3. Contracts and Leases
Even if you signed a new lease just last year, renegotiating it in light of current business conditions can also save monthly expenses.
“With the cost of property dropping and all the vacancies, you can renegotiate a lease,” says Patrick O’Neill, co-founder of 911 Collision Centers, which operates eight locations in Tucson, Phoenix and Las Vegas. “We reduced our payments by about $3,000 a month at one of our facilities by doing that.”
Vendor contracts should also be re-examined for potential savings.
“Something that’s not as obvious to a lot of owners is talking to vendors about annual consumption contracts,” DiLisio says. “Take a look at your consumption report for the previous year and negotiate a price based on that annual consumption, but pay for things on a monthly or weekly basis.”
“If you are someone who pays the vendor on time, some of the parts vendors might be able to give you a deeper discount for an increase in business,” O’Neill adds.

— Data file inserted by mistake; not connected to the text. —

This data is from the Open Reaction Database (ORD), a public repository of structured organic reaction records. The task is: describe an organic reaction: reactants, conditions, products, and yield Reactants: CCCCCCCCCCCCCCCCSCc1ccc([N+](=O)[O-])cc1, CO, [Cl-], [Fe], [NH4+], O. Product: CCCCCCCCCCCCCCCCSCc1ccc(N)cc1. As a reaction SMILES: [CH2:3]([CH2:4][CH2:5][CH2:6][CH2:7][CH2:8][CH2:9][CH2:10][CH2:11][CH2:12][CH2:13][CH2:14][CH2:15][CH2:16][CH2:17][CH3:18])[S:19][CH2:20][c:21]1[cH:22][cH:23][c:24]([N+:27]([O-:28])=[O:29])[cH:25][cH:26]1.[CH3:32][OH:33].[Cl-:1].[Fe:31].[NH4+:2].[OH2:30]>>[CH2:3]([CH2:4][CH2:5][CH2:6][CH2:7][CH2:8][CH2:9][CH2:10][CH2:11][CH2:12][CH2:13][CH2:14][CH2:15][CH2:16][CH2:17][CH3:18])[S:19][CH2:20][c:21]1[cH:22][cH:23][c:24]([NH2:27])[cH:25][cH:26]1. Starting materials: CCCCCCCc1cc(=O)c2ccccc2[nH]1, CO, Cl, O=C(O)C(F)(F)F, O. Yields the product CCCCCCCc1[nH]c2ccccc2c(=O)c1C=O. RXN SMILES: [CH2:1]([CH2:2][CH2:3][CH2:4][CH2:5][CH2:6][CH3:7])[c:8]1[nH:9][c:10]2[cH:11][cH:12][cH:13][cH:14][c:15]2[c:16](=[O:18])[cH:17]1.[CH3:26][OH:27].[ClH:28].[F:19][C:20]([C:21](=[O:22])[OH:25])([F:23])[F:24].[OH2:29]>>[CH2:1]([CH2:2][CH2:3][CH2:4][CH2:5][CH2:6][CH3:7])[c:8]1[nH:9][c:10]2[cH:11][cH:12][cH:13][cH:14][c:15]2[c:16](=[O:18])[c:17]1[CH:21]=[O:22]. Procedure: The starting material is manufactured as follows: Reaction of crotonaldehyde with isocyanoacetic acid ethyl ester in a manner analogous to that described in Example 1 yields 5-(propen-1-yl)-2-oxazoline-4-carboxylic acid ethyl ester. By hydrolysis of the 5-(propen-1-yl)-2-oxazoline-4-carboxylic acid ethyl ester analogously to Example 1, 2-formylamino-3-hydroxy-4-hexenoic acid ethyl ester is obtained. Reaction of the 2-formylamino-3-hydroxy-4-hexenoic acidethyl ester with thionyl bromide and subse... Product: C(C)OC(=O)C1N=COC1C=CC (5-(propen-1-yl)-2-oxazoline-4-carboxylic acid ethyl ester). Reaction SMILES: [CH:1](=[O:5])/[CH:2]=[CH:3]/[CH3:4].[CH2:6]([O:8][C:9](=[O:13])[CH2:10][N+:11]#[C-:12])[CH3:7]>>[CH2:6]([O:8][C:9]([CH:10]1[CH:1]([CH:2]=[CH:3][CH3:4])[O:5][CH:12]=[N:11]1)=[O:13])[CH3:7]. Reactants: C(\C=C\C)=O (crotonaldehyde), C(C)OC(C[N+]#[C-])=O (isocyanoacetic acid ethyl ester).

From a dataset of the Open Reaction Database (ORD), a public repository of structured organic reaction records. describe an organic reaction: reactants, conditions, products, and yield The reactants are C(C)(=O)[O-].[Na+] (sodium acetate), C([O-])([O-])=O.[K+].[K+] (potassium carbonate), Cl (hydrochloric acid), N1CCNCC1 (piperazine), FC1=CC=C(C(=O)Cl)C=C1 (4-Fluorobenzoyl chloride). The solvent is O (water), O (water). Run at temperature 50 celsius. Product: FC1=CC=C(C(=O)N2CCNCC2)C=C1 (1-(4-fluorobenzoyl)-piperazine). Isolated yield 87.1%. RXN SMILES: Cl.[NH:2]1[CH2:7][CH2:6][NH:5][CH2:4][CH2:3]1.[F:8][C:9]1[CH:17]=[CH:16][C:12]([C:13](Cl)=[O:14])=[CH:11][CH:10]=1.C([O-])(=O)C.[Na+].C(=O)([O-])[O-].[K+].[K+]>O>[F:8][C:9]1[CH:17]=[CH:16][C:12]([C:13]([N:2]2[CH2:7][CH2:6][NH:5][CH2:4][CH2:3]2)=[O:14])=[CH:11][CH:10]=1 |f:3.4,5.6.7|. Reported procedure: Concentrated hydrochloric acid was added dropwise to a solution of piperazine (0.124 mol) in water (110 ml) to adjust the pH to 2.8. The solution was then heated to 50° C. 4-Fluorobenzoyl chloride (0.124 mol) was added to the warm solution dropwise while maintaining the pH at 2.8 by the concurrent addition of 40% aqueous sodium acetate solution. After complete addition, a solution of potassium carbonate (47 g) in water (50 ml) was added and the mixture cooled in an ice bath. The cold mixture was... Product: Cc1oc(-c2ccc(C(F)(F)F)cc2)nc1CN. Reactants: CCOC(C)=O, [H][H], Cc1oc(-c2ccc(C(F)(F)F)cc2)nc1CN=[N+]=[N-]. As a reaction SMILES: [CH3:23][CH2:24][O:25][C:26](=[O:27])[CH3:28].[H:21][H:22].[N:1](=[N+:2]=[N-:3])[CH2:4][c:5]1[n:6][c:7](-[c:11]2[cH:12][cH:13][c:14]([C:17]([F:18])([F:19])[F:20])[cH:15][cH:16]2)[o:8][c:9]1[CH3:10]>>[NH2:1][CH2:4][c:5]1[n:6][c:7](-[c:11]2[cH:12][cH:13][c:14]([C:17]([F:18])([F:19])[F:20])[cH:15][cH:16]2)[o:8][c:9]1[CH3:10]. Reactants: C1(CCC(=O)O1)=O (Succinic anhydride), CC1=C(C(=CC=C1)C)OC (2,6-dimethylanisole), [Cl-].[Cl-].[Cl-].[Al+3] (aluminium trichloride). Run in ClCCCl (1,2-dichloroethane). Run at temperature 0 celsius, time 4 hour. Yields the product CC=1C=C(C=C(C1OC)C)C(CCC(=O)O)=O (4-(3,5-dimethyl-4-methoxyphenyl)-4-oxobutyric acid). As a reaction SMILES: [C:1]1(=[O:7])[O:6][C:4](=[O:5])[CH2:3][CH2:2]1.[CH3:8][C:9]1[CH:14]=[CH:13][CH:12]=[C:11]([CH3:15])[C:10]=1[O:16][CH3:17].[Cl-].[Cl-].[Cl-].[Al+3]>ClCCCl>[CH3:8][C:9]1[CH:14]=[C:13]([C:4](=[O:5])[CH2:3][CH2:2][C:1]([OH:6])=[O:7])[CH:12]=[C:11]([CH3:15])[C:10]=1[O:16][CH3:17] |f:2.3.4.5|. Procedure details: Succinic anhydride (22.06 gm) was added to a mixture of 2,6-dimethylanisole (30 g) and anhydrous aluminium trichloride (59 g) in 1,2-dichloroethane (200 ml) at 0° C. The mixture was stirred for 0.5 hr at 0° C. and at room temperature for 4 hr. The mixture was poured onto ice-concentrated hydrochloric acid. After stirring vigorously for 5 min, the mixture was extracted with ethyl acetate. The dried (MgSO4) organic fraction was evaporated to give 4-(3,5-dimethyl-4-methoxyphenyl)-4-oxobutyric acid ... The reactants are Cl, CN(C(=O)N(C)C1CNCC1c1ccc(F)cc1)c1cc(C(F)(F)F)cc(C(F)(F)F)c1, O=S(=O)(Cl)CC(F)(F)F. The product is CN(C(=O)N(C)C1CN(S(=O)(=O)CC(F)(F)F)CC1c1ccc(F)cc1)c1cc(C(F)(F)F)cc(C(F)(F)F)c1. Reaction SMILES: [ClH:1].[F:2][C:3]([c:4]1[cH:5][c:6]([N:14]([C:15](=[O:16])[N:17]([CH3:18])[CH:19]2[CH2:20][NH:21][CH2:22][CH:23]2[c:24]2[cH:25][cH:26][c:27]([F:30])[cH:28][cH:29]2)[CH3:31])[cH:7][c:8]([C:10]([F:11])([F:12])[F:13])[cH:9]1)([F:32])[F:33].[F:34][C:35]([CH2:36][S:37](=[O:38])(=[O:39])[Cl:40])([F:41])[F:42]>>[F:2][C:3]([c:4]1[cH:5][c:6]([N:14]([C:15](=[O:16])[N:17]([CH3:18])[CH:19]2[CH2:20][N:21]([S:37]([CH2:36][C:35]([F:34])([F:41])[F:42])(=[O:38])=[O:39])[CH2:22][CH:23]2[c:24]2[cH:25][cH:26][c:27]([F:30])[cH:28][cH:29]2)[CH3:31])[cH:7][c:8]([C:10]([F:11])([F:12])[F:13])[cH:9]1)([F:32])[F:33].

Consolidate vendors to create more volume and get better pricing. And don’t be afraid to ask for increased service from vendors. “A parts company may label and inspect parts and put them in a bin for you, so you don’t have to have an employee doing that,” Passwater says. “That can provide some indirect savings.”
4. Control Paint and Material Use
While shops might have minimal control over the cost of paint and materials, they can control how much material they waste each week, which can add up to significant savings over time.
“It’s not what you pay, it’s how you manage it while you’ve got the material there,” Passwater says. He encourages shops to utilize an inventory system and have controls in place so paint isn’t wasted.
“Designate cabinets for each technician and have a working inventory established for that cabinet,” Passwater says. “Take every table and bench out of the shop, because they just accumulate cans and materials that will get lost or tossed.”